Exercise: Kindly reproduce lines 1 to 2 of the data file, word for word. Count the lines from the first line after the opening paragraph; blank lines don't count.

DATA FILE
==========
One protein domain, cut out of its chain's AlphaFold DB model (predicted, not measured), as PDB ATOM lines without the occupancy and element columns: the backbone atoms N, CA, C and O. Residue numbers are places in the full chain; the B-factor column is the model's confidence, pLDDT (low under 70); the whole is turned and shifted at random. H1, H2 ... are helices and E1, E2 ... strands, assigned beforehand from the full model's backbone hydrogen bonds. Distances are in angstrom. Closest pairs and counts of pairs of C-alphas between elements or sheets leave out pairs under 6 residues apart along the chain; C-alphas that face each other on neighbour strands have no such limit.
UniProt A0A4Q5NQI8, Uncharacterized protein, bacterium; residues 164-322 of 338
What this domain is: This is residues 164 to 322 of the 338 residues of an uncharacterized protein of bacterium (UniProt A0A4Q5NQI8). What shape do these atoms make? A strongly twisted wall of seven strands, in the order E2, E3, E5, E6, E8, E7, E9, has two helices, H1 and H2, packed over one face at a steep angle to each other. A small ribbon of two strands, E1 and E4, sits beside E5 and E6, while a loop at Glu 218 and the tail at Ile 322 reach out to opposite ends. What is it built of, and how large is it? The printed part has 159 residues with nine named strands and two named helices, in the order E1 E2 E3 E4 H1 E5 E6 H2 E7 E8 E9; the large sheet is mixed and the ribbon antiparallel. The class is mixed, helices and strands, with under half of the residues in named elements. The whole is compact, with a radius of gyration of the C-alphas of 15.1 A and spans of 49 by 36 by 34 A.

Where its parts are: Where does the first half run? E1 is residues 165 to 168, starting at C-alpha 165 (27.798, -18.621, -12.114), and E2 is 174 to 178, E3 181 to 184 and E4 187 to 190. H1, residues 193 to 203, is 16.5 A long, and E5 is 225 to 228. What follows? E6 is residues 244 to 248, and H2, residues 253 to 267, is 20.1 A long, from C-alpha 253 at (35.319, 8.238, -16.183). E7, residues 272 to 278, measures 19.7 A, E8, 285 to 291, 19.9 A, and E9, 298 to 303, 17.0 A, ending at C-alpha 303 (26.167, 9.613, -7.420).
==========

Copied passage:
UniProt A0A4Q5NQI8, Uncharacterized protein, bacterium; residues 164-322 of 338
What this domain is: This is residues 164 to 322 of the 338 residues of an uncharacterized protein of bacterium (UniProt A0A4Q5NQI8). What shape do these atoms make? A strongly twisted wall of seven strands, in the order E2, E3, E5, E6, E8, E7, E9, has two helices, H1 and H2, packed over one face at a steep angle to each other. A small ribbon of two strands, E1 and E4, sits beside E5 and E6, while a loop at Glu 218 and the tail at Ile 322 reach out to opposite ends. What is it built of, and how large is it? The printed part has 159 residues with nine named strands and two named helices, in the order E1 E2 E3 E4 H1 E5 E6 H2 E7 E8 E9; the large sheet is mixed and the ribbon antiparallel. The class is mixed, helices and strands, with under half of the residues in named elements. The whole is compact, with a radius of gyration of the C-alphas of 15.1 A and spans of 49 by 36 by 34 A.